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End of 2023, Musings, Ramblings, and NO RESOLUTIONS

I have noticed after 58+ years on this mad little planet of ours, that we tend to have a fascination with goals, bars that we set, mountains we must climb, abandoned mines we need to blow up, and especially, the resolution thing. My best guess is that we see the end of a year as more of a way to escape what we went through in the one that just ended, and perhaps also to try and tell ourselves, we're not going to be like "that" next year.



If I remember right, Ally Brosh wrote about this: we resolve every year to do "the things." We purchase a new planner, map out the grand design for the coming year. This shall be accomplished by here, that shall be attained by then, we shall do this by this time, and this, this, and this shall all be crossed off the bucket list.


A criticism teachers in my early and middle school years used to throw at me was my lack of organization and my inability to focus. I don't wonder that I might not have been ADHD, because I was well aware of the OCD part of me from my adolescence. It would not be until I was in college that I read about a guy who did nearly the same things I did as a child, but he took them to even further extremes.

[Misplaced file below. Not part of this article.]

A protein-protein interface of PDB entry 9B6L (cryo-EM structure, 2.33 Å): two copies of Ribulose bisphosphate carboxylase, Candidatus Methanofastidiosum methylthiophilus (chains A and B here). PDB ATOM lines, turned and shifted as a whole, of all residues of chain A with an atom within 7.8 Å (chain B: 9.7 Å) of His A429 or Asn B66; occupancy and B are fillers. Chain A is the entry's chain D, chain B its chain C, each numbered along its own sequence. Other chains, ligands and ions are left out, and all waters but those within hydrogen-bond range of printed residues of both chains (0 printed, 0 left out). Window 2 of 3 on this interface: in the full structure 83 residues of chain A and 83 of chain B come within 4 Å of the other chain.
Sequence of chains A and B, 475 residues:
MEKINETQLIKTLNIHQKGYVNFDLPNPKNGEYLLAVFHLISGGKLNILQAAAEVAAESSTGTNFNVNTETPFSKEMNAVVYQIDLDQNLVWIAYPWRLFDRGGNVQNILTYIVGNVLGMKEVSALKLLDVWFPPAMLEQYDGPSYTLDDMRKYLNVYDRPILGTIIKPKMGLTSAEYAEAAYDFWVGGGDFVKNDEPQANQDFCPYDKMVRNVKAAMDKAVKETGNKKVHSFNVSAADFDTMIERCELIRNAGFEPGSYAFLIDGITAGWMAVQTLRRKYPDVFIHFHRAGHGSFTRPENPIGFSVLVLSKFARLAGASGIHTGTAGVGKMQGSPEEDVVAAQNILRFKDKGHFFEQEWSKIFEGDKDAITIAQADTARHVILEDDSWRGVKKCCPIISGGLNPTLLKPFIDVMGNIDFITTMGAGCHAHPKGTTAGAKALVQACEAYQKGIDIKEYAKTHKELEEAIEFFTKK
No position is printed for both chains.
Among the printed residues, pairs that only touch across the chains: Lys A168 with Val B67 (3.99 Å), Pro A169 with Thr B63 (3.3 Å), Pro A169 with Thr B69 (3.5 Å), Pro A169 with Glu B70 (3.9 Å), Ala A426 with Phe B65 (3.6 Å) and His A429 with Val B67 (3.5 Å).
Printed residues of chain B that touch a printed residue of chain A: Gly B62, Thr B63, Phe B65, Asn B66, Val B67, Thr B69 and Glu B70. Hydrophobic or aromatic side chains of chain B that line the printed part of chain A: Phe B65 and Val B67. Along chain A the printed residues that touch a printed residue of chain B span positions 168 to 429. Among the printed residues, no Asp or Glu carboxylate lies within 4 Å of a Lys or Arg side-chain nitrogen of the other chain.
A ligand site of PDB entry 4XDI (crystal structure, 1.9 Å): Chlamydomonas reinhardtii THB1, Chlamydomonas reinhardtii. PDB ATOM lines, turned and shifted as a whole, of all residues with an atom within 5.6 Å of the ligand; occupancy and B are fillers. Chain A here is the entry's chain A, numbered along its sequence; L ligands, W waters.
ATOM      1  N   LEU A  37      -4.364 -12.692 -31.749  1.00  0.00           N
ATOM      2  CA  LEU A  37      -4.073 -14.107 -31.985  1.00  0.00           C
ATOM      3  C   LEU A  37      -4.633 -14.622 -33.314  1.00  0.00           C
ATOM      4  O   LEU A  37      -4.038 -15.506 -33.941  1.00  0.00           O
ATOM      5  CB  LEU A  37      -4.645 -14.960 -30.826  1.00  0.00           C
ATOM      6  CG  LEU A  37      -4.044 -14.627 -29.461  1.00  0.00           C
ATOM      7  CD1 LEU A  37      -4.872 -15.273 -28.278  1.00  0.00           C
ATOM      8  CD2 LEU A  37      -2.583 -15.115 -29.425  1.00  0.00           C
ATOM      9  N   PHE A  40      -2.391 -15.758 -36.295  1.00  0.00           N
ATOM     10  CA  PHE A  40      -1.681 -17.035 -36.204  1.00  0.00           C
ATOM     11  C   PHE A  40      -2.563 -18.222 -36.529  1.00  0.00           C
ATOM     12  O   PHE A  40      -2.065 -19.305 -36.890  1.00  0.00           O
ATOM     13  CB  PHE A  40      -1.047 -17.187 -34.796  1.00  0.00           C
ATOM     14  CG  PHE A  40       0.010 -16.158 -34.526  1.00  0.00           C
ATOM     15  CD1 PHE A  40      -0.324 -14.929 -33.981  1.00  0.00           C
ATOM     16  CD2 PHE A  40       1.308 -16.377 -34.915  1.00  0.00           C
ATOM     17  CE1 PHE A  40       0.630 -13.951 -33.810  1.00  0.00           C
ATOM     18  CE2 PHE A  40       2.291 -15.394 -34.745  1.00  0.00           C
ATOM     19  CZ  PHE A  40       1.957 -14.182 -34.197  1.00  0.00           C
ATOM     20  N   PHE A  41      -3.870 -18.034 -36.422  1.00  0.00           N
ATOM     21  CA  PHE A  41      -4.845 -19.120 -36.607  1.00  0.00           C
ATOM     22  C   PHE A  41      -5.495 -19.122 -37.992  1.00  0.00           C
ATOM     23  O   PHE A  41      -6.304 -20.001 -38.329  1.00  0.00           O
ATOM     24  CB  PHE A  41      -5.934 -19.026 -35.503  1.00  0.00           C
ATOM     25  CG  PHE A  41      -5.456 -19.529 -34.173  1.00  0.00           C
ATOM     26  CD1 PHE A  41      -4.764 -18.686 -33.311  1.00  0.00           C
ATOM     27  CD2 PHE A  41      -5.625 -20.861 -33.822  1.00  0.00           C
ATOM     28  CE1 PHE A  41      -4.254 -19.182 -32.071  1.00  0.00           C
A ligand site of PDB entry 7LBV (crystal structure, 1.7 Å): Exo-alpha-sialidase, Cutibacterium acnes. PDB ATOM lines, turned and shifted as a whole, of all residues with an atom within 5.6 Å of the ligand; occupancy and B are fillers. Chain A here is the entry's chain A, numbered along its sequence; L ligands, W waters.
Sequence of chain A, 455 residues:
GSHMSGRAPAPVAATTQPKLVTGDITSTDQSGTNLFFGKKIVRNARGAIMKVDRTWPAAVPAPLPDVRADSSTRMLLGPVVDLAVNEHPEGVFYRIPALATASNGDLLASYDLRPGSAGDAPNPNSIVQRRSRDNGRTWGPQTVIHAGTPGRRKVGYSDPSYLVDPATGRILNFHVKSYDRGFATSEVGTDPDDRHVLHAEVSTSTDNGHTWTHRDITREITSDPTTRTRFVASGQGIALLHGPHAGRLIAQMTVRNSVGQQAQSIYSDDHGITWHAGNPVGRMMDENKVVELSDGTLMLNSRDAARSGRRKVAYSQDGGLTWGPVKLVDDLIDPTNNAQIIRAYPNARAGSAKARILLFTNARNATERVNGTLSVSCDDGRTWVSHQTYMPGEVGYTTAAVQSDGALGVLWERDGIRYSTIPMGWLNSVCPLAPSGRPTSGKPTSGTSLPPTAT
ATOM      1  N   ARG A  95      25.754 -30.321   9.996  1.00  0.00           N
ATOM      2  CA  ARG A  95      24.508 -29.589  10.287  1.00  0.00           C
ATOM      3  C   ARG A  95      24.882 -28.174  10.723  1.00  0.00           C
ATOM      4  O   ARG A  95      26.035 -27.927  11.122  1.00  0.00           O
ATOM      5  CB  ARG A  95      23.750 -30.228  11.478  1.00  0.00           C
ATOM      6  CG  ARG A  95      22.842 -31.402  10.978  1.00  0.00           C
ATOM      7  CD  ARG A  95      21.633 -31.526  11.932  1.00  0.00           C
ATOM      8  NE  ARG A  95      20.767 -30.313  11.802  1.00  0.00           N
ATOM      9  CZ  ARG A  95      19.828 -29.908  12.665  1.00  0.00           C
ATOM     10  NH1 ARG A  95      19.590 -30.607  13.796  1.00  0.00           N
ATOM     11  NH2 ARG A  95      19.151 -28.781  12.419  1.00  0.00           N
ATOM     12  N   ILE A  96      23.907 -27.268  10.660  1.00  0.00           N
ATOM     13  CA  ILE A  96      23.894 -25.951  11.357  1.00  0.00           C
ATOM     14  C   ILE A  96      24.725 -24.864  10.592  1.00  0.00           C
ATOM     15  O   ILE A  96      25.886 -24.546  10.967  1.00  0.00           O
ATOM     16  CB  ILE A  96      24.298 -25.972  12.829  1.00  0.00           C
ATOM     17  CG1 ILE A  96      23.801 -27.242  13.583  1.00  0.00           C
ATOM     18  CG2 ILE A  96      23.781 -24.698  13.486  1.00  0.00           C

I'm pretty sure I retain some of that. My record keeping, once I began to learn how to do it is something I still do, but it's not as detailed. I do have a planner (a physical one), and I keep an electronic one on my email server, but that can be so quirky I felt I still needed a book. When an entire year's schedule vanishes on the screen in front of you, that can be a little weird. (And then 30 seconds later, nearly all of it's back, go figure) Way to fuck with me, Zoho, thanks for nothing.


I did make some things disappear this year. I said goodbye to X, or Twitter, or whatever the rich boy with the blood emeralds and the electric toys calls it these days. I also ditched Threads, which was a useless carbon copy of Instagram, and a host of other "channels." If they don't work, don't give you connections you can use, feedback, etc., what is the point?


Without further ado...